Dimensions – The Port, the Ship, the Canals and More

Dave Cooley, GHPB

Introduction
Ocean-going ships are constructed to satisfy a certain product demand, to serve a specific need or, to serve a particular market. With this thought in mind, ship owners continually seek to optimize their fleet by striving to match the dimensions of the ship utilized on a particular route, or serving a specific trade with the dimensional limitations of the various ports-of-call, as well as the limits of any canals, whose use would offer tangible economic incentives when compared to other trade route alternatives. Likewise, port and canal operators also strive to construct navigable channels, given the limits of seabed geology and economics, within the port or the canal that would accommodate the dimensions of the largest ships feasible.

Dimensional Considerations
The two key considerations, the parameters of the ports and the limits of any canals, are vital factors when deciding the final dimensional parameters of a ship. Once these dimensional variables are decided and the ship is built, the length overall (LOA) and the breadth (beam) are fixed. The only variable is the vessel’s draft (depth whether laden or not). Therefore, the goal of the ship owner is to schedule cargo such that the ship arrives at or near the maximum draft of the port, discharges cargo, loads cargo and departs also at or near the maximum draft of the port. While theoretically optimum, achieving this goal is also a function of the nature of trade and the type of cargo carried.

For example, containerships operating in a liner service where the nature of the trade at each port is generally bilateral (containers are discharged and containers are loaded). While the types of cargo shipped by container are indeed quite variable, it does, however, all fit nicely into a box, perhaps along with other goods, and is destined for another foreign port along the liner route. As a result, containerships will have a high probability of achieving optimum operations.

On the other hand, transporting bulk commodities such as oil and grain, for example, is a port-to-port operation originating in areas where the commodity is produced and terminating in areas where the commodity is consumed. Furthermore, the nature of the bulk commodity trade is generally unilateral as the ship arrives in port laden, discharges cargo, and leaves port in ballast or the ship arrives in ballast, loads cargo, and departs laden. Optimum operation is again noted as employing the largest ship possible compatible with the smallest limits imposed by the load port, the discharge port, or any canal available for transit along the route. After discharging cargo, further optimization may be available based on where the ship is positioned for the next voyage.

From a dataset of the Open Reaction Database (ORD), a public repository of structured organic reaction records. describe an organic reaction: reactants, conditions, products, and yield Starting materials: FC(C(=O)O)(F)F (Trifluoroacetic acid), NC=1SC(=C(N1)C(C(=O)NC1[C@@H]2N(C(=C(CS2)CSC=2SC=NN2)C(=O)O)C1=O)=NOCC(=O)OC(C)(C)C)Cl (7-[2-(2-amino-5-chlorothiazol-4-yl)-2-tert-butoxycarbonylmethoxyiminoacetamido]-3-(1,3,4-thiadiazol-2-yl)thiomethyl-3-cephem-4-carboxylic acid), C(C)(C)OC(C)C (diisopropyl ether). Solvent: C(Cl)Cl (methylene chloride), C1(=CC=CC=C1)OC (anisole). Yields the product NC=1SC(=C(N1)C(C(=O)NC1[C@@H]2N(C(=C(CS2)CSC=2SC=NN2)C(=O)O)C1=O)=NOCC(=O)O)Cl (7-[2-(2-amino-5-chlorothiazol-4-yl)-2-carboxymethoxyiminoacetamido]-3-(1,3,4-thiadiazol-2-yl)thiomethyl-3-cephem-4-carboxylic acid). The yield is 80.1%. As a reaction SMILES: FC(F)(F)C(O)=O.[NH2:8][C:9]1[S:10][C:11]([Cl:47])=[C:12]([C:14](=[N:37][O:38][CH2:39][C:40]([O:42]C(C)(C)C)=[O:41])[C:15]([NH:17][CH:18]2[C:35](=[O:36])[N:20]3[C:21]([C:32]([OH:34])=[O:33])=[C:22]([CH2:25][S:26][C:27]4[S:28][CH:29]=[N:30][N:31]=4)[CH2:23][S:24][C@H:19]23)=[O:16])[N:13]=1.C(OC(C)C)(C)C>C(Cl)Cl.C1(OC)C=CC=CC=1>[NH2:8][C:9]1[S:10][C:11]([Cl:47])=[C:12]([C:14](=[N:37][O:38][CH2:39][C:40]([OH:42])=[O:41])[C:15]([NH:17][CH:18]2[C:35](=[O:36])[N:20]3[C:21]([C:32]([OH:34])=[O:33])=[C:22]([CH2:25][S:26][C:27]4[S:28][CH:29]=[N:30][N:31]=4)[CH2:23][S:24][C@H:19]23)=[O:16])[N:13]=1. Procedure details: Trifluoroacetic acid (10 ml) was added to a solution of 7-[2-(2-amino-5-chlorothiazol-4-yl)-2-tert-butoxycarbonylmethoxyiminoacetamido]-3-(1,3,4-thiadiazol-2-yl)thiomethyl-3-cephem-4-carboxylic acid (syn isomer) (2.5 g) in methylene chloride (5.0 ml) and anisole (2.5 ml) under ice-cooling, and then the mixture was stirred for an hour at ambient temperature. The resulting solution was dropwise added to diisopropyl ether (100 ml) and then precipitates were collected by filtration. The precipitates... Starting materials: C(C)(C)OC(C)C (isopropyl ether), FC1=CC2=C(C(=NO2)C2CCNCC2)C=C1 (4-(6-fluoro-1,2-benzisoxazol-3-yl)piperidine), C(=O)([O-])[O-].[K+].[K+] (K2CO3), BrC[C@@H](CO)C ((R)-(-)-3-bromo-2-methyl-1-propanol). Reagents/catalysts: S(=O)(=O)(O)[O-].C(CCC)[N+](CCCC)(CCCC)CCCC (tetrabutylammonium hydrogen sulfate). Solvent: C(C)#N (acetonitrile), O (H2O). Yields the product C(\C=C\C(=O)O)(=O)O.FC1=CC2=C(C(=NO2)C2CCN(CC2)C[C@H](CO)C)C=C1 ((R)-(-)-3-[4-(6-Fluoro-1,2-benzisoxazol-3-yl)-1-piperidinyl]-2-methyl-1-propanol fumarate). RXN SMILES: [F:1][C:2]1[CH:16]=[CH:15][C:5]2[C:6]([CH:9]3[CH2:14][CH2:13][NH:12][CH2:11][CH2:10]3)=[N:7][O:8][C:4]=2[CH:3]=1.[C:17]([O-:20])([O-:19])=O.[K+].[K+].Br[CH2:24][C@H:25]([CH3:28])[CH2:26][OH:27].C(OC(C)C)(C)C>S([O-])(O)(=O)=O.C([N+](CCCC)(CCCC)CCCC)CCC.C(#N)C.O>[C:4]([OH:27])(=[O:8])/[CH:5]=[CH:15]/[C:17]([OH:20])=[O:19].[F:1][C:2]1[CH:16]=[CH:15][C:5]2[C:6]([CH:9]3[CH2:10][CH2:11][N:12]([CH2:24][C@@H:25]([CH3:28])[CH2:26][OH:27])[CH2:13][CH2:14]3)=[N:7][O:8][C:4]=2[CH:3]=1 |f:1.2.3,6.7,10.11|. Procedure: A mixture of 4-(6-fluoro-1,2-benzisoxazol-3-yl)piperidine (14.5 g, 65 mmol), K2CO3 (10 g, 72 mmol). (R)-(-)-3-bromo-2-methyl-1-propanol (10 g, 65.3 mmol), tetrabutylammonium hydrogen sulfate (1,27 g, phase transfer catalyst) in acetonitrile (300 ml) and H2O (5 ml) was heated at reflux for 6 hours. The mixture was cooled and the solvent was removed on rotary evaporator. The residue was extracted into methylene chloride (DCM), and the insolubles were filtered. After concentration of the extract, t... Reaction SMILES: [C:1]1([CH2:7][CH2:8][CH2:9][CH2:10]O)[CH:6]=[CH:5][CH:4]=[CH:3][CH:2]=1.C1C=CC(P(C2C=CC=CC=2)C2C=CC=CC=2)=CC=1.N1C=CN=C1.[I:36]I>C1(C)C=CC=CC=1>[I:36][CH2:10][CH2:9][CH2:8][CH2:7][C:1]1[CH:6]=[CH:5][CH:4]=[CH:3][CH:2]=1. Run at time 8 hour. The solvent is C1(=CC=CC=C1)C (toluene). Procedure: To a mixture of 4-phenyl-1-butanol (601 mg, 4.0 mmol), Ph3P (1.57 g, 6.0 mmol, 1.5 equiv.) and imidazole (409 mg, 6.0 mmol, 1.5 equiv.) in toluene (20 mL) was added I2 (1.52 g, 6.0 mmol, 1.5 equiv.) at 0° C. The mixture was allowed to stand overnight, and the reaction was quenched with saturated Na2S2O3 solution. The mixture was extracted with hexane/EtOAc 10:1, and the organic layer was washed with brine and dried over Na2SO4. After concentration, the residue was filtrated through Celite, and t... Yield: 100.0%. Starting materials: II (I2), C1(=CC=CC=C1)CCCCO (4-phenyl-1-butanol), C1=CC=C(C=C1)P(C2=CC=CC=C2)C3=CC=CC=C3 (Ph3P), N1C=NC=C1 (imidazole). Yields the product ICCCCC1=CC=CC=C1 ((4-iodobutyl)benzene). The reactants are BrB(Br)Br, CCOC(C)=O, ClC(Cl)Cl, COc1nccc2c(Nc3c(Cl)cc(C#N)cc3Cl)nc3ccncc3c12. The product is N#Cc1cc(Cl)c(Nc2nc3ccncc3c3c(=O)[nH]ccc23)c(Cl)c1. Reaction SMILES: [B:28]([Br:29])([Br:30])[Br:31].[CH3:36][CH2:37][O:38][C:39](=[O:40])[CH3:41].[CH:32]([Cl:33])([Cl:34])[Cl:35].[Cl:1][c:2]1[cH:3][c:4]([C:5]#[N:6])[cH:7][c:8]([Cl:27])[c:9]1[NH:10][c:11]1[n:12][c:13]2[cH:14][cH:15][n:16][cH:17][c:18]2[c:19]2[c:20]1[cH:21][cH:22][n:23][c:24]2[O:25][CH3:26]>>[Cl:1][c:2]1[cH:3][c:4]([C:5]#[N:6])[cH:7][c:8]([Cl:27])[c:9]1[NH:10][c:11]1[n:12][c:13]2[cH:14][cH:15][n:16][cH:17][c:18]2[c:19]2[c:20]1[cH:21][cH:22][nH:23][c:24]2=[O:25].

Houston
The dimensions of the Houston port have changed over the years to accommodate the ever increasing size of ships necessary to handle the ever-rising growth in waterborne trade. After the 1900 Hurricane that devastated Galveston and following intensive lobbying by Houstonians, Congress, in 1914, authorized the dredging of Buffalo Bayou and Galveston Bay to create the Houston Ship Channel with an initial depth of 25 feet and a width of 100 feet. Over the years, six dredging projects expanded the dimensions of the Houston Ship Channel gradually increasing the channel’s depth and width in order to accommodate larger ships necessary to handle the increased trade. The latest dredging project occurred in 2005 that resulted in a depth of 45 feet and a channel width of 530 feet.

Changes in the channel depth and width along with the current profile of the Houston Ship Channel in Galveston Bay are shown by Figure 1 and Figure 2, respectively.

Figure 1

 

Figure 2

The dimensions of the Houston Ship Channel that provides access to the docks, piers, and wharves along that waterway vary according to the available width (generally narrowing upstream of Morgan’s Point) and depth (progressively shallower upstream of Boggy Bayou). Table 1 shows the various dimensional limits of the Houston Ship Channel traveling upstream.

Table 1

The dimensions of the Houston Ship Channel offer ship-owners five distinct opportunities to optimize the size of ship calling at Houston as different types of ships call at the various wharves and docks located within each segment. The trend is that larger ships, generally containerships, tankers (oil, refined products, and chemicals), gas carriers, and bulk carriers are more prevalent from Bayport to Boggy Bayou. Upstream of Boggy Bayou are lesser-sized ships carrying general cargo, bulk carriers handling break-bulk cargos and pure car carriers delivering automobiles. Table 2 displays this dispersion.